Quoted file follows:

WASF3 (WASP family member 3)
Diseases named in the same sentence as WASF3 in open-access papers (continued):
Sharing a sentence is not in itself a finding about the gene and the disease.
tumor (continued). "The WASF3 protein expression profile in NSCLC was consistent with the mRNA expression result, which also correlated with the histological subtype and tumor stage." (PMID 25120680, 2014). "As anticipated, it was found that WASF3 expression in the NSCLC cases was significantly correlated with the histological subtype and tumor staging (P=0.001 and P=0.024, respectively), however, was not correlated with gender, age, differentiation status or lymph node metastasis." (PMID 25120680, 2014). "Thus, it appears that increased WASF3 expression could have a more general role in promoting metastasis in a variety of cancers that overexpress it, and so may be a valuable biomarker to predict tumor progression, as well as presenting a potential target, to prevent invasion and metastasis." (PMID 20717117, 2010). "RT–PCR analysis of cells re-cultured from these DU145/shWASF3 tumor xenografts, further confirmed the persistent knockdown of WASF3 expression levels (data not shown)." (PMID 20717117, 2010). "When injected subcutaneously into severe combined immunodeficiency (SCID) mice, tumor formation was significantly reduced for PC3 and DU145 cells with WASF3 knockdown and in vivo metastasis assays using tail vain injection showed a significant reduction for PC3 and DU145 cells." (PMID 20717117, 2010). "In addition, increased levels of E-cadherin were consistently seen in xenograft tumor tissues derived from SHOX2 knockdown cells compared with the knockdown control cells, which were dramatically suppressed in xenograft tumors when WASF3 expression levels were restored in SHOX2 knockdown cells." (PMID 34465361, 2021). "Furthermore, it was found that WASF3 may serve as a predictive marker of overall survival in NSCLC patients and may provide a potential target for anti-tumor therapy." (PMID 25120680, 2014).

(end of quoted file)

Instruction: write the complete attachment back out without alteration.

WASF3 (WASP family member 3)
Diseases named in the same sentence as WASF3 in open-access papers (continued):
Sharing a sentence is not in itself a finding about the gene and the disease.
tumor (continued). "The WASF3 protein expression profile in NSCLC was consistent with the mRNA expression result, which also correlated with the histological subtype and tumor stage." (PMID 25120680, 2014). "As anticipated, it was found that WASF3 expression in the NSCLC cases was significantly correlated with the histological subtype and tumor staging (P=0.001 and P=0.024, respectively), however, was not correlated with gender, age, differentiation status or lymph node metastasis." (PMID 25120680, 2014). "Thus, it appears that increased WASF3 expression could have a more general role in promoting metastasis in a variety of cancers that overexpress it, and so may be a valuable biomarker to predict tumor progression, as well as presenting a potential target, to prevent invasion and metastasis." (PMID 20717117, 2010). "RT–PCR analysis of cells re-cultured from these DU145/shWASF3 tumor xenografts, further confirmed the persistent knockdown of WASF3 expression levels (data not shown)." (PMID 20717117, 2010). "When injected subcutaneously into severe combined immunodeficiency (SCID) mice, tumor formation was significantly reduced for PC3 and DU145 cells with WASF3 knockdown and in vivo metastasis assays using tail vain injection showed a significant reduction for PC3 and DU145 cells." (PMID 20717117, 2010). "In addition, increased levels of E-cadherin were consistently seen in xenograft tumor tissues derived from SHOX2 knockdown cells compared with the knockdown control cells, which were dramatically suppressed in xenograft tumors when WASF3 expression levels were restored in SHOX2 knockdown cells." (PMID 34465361, 2021). "Furthermore, it was found that WASF3 may serve as a predictive marker of overall survival in NSCLC patients and may provide a potential target for anti-tumor therapy." (PMID 25120680, 2014).